If you just arrived home with an adorable German Shepherd puppy that does not understand yet that he is supposed to go to the potty outside, then you might be dreaming of the days when he will quickly eliminate outside and stop pooping on your living room rug. There are few dog training lessons as important and rewarding as potty training. If your dog has not yet learned that lesson, then there are also few behaviors as frustrating as a dog that keeps going to the bathroom inside your home.
Thankfully, German Shepherds are typically very intelligent dogs, and your little guy or girl probably really desires to please you. Your puppy likely just needs to be taught where to go potty. After all, your living room rug and the grassy patch outside do not look very different to him.
There is no easier time to teach a dog than when he is a puppy. Because your German Shepherd will grow up to be a large dog it is especially important that you teach him now to go potty outside. Because he will be a large dog, teaching him to use something like a puppy pee pad is probably not a great idea. He will need to learn to go potty outside on the leash, and it will be much easier to teach him if you start that way.
Because your dog is intelligent, he will likely come up with a way to alert you whenever he needs to go to the potty, once he has learned to only eliminate outside. This might include pawing at you, whining, barking at you, nudging you, running to the door, sitting by the door, or anything else that he can think of. You can respond to the signal that he chooses or you can teach him to ring a bell whenever he needs to go outside.
Expect this process to take anywhere between two and six months to train. The speed will depend partially on your dog's own temperament, partially on your own consistency and prevention of accidents, and partially on your dog's history related to potty training. If your dog was forced to eliminate inside a crate, or in the same area where he ate and slept in a whelping box, then it might take him longer to learn this. Do not be discouraged--with vigilance on your part, your puppy should still be able to learn. It just might take him longer.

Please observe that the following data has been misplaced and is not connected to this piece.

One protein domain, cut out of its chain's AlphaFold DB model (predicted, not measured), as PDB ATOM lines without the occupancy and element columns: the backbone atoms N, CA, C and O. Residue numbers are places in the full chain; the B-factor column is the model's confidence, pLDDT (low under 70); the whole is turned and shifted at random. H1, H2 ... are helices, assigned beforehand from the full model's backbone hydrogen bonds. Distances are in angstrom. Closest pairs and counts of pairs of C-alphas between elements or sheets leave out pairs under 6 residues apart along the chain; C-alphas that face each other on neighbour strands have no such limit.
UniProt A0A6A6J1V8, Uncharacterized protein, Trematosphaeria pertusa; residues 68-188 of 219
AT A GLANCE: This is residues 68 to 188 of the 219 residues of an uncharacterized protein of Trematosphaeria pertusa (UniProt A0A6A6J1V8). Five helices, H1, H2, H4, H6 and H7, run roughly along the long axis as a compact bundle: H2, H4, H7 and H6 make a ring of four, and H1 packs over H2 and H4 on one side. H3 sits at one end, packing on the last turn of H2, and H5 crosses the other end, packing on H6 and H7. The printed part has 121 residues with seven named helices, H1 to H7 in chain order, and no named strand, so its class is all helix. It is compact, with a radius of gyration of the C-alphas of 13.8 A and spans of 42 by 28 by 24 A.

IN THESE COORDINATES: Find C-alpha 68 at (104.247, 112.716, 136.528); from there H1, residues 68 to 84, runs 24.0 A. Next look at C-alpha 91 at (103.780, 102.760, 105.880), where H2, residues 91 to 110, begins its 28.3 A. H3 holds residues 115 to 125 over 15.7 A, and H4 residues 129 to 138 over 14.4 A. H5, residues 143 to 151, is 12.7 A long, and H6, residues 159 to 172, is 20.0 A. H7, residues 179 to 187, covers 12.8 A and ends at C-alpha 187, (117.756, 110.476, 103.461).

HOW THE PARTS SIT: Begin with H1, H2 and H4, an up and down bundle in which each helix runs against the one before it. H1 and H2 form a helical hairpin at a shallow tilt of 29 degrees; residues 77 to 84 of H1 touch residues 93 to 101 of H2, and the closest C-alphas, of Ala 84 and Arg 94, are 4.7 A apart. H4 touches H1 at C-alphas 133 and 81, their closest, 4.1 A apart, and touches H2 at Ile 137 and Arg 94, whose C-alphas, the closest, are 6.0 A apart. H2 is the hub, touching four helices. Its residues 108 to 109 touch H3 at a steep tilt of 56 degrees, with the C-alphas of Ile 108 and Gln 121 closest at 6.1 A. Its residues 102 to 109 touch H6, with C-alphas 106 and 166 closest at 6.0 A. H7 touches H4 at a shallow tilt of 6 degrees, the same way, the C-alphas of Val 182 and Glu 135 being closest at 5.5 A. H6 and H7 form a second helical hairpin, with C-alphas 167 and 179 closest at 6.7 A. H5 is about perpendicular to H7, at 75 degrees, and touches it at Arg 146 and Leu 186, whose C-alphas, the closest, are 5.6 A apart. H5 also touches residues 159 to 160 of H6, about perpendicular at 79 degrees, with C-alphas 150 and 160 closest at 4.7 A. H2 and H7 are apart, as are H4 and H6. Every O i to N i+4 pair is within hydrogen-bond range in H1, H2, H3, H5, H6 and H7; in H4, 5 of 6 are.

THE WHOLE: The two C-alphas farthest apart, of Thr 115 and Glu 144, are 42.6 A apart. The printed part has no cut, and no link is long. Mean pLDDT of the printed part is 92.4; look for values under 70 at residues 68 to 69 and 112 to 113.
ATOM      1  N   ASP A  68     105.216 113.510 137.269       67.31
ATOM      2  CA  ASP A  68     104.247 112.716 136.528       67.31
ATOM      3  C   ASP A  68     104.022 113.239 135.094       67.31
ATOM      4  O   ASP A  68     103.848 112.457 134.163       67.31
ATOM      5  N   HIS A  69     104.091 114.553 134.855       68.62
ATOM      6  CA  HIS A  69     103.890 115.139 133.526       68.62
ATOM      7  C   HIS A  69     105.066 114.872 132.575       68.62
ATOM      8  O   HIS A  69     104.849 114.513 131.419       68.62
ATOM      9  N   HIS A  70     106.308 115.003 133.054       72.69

If you are having a very hard time, despite careful attention and a strict schedule on your part, then consider consulting your vet to rule out any medical issues that could be causing problems, such as a urinary tract infection that makes it difficult for your puppy to hold his bladder, or a condition that makes it painful for your puppy to poop.
The more times that your puppy successfully eliminates outside and is rewarded, and the fewer times that your puppy has an accident inside, the quicker the training will go. For every accident that your puppy has inside, it will take your puppy several successful times of eliminating outside for him to progress, so it is especially important that you prevent accidents from occurring inside by following the training as closely as possible, and by being attentive to your puppy's signals that he needs to go potty. Accidents will probably happen at some point though, when they do, remember that your puppy does not understand yet, and be encouraged that he will eventually learn with your help. Your puppy will not be a puppy forever so enjoy the cuteness while he is young. Before you know it he will be a large, beautiful, fully potty trained adult.
To get started you will need lots of small treats. You can also use your puppy's normal dog food as treats. You will need a leash to take your puppy outside with, and to attach your puppy to yourself with if you are using the 'Tethering' method. You will need interesting toys to give to your puppy while he is inside your home. Great toys to use are hollow, stuffed chew toys, such as Kongs that have been stuffed with moistened kibble and frozen overnight, or dog puzzle toys filled with dog food. If you are using the 'Crate Training' method then you will need a crate that is small enough that your puppy cannot eliminate in one end and stand in the other end to avoid it, but one that is still large enough that your puppy can stand up and comfortably turn around and lay down. You can also purchase a larger crate and use a crate divider to make the crate temporarily small enough. If your puppy has an especially hard time pooping while outside, then you will also need a scented spray designed to encourage your puppy to poop. This spray can be purchased online or at most large pet stores. Lastly, but perhaps most importantly, you will need patience, optimism, alertness, and perseverance.